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The Ferrari 550 Had One Of The Most Luxuriously Pointless Options A Sports Car Can Have

Photo Credit: Ferrari
Photo Credit: Ferrari

I never liked the Ferrari 550 very much when I was growing up. I should have. It was a powerful, stylish, front-engined not-quite-supercar with a gated manual transmission, a V12 and, unbeknownst to me at the time, one of the most pointless and luxurious options a sports car can have.


Now, it’s a little difficult for me to talk about this feature with any kind of certainty. Ferrari is always a little secretive or selective about who can buy what, and how many of each car or option made it out of the factory. But I’m getting ahead of myself.


The Ferrari 500 was a sporty car, but it was luxurious as well. These things cost $204,000 when new, so I guess they had to be. It should come as little surprise then, that when Ferrari offered an interior roll bar, it wrapped it in leather.

Photo Credit: Ferrari
Photo Credit: Ferrari

This is, to me, the perfect blend of functionality and uselessness. Yes, it makes sense to put an integrated roll bar in a car that can knock on the door of 200 miles per hour. No, it makes no sense to line it in leather other than it fits in with the rest of the leather-lined interior.

And you’re not wrong in noticing those four-point belts in this picture, either. Those are the optional sport seats for the 550, which apparently could be ordered with those extra-safe belts. There’s no fifth point to prevent you from submarining into the dashboard, but a belt in your crotch isn’t the most luxurious thing imaginable.


The reason why I was cagey about this information is that it was initially offered on two special editions of the 550, the Michael Schumacher edition and the World Speed Record edition. The first commemorated Ferrari’s not-yet-all-conquering F1 driver.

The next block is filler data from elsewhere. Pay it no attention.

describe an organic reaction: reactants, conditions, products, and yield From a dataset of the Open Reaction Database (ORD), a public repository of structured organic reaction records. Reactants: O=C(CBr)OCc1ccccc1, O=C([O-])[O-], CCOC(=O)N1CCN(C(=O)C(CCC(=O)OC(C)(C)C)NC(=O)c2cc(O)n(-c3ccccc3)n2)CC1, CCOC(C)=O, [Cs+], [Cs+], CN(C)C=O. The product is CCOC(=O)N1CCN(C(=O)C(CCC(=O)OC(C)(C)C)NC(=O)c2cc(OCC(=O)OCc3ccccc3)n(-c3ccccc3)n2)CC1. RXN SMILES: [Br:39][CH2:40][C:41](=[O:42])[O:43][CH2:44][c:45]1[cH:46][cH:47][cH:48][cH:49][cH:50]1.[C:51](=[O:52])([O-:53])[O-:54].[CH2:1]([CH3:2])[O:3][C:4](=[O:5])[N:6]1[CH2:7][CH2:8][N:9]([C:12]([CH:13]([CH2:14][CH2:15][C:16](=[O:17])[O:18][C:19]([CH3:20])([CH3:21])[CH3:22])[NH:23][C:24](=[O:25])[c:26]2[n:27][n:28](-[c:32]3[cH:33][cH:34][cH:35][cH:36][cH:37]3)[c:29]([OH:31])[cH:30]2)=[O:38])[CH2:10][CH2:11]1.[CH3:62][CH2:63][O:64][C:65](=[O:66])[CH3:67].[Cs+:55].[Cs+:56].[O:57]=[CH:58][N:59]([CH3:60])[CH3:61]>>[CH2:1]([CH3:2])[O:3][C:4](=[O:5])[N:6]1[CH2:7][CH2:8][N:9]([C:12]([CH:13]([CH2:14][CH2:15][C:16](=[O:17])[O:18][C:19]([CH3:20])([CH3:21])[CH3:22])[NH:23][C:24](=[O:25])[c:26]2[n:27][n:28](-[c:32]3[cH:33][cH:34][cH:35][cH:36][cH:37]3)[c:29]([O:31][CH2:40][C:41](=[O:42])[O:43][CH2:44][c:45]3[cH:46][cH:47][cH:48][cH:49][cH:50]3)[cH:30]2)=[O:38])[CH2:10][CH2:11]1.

Here, in fact, is a picture of Schumacher doing some testing in a 550 at Fiorano, Ferrari’s test track.

Photo Credit: Ferrari
Photo Credit: Ferrari

The second commemorated Ferrari’s production car record for average speed over 100 kilometers, which the company set at the track where Honda now tests its cars in Ohio. I honestly don’t know if the picture I have of that interior is a Schumacher car or a WSR car; I believe that WSR cars only had red interiors, but I can’t find any definitive proof of that.


Only a few dozen of these cars were ever made out of the few thousand 550s built in total. That said, it’s not hard to find 550s popping up for sale with the optional seats and four-point belts. There may be other leather-cage 550s out there, but I don’t know about them.

But I can say that I do love them, quite a bit.

Raphael Orlove is features editor for Jalopnik.

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PotbellyJoe and 42 others

I had a customer come in to buy an H2 as a tow rig for his toy trailer. He arrived in a yellow 550 with his son (about 11- or 12-year-old)

They parked in the customer delivery parking, which, meh it was a slow night but there’s a reason those spots were empty (and the sign in front of them said “reserved for customer delivery”)

He jumped out and stood by the door for a few seconds and then his son got out but didn’t shut the door. His dad walked around and suddenly I realized why he had stood near the driver’s door for a bit before walking around.

He put his hand inside of his shirt and used the cotton shirt to push the door closed.

Mind you, he had just driven on a 55 mph highway (and a few county roads) on his way to our dealership.

Ferrari ownership is a confusing dichotomy of reality and eccentricity.

Also, I really wanted one of our lot boys to pull a car around for delivery and ding his 550 while we finished paperwork, solely because I’m a jerk like that and wish those kinds of things on people who use their t-shirt to shut their car doors.